English, as she is spoke

Cat disapproving of Americanisms

Last time I heard some interviewee say ‘different than’ I threw the radio across the room,narrowly missing the cat.  So for the sake of the cat’s physical health, not to say her sanity, I am reduced to screeching ‘different from’ at the top of my voice.  Which does nothing for my throat. This is England for goodness sake. ‘Different than’ is an Americanism. It has no place here.

I’m happy to see that that excellent blogger ‘Pain in the English’ has posted on the subject.  Of course, as he says, there are grey areas and differences of opinion. But, when used as a comparison, the expression is ‘different from’ or even on occasion ‘different to’ but not ‘different than.’  It’s just not right.

I know there are a few, very rare and vey specialised, instances where the ‘from’ might just be permissible, but what irritates me is that 99.9% if the people using the expression have absolutely no knowledge of the rules that might allow this.  They are just following the herd – or even the ‘heard’ for it’s more than likely they have picked up the expression on the radio or TV. For more fascinating discussions on this and other facets of the English language, have a look at Pain in the English.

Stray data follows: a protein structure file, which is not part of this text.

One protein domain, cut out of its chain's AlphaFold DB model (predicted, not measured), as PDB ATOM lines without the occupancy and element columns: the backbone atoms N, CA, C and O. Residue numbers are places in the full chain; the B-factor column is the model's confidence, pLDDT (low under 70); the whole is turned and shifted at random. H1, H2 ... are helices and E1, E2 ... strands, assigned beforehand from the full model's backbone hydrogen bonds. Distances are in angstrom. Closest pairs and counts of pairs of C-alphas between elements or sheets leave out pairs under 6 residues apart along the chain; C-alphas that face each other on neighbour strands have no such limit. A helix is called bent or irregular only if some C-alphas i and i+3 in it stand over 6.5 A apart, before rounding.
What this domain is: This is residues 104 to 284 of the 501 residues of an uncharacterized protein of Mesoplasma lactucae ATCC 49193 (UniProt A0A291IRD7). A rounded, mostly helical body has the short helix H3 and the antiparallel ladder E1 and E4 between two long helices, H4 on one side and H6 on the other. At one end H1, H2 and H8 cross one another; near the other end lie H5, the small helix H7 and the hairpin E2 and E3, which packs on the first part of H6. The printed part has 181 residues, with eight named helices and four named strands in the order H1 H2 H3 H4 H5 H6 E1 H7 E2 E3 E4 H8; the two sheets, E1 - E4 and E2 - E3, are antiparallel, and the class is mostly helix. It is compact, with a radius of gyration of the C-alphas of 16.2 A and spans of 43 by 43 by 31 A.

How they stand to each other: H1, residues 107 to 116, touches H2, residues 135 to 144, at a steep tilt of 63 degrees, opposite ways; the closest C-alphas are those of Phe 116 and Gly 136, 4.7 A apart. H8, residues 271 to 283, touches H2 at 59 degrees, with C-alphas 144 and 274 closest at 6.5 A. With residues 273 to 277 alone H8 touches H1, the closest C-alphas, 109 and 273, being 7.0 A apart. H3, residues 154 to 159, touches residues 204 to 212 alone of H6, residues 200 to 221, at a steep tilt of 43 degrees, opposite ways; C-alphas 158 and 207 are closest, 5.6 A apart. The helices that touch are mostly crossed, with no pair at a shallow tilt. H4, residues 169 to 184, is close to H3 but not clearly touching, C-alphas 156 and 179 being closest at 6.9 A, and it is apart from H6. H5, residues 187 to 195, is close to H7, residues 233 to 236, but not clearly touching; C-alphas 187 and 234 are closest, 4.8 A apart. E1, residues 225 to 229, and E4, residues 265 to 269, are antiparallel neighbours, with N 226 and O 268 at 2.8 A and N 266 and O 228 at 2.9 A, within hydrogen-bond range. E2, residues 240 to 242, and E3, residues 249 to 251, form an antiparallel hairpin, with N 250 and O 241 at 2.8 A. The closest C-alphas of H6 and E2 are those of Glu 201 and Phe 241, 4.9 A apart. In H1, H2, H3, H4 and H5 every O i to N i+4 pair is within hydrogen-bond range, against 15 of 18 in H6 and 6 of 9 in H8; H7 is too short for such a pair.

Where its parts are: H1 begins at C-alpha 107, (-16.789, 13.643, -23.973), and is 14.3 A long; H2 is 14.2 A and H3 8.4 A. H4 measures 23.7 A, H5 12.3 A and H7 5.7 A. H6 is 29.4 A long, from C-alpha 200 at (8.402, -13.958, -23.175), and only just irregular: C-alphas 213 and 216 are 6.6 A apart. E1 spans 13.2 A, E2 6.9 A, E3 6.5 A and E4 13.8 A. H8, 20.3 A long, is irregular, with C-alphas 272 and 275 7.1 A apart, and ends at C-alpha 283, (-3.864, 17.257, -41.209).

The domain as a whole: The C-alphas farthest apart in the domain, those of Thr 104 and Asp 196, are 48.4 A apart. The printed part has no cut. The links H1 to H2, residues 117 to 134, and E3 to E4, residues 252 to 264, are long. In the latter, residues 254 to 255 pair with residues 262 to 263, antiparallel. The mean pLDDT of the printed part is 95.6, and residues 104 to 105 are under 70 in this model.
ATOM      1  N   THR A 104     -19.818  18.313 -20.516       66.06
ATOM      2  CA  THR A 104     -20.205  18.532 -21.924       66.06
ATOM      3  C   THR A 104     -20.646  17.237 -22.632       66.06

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2 Responses to English, as she is spoke

  1. josephine says:

    Hello and thank you for being indignant about the misuse of the comparative when people talk about ‘different’. In sheer grammatical and thus logical terms it should rightfully be ‘different from’, i.e. the ablative case … and yet most English speakers these days say “different to”, which is the dative case. ‘From’ distances one from something, whereas ‘to’ draws one closer. However, I can just about put up with ‘different to’ whereas ‘different than’ provokes a very similar radio-flinging response in me! How do you feel about ‘like I said’ ?

  2. Thank you so much for your comment Josephine. Sorry it’s taken me such an age to reply.

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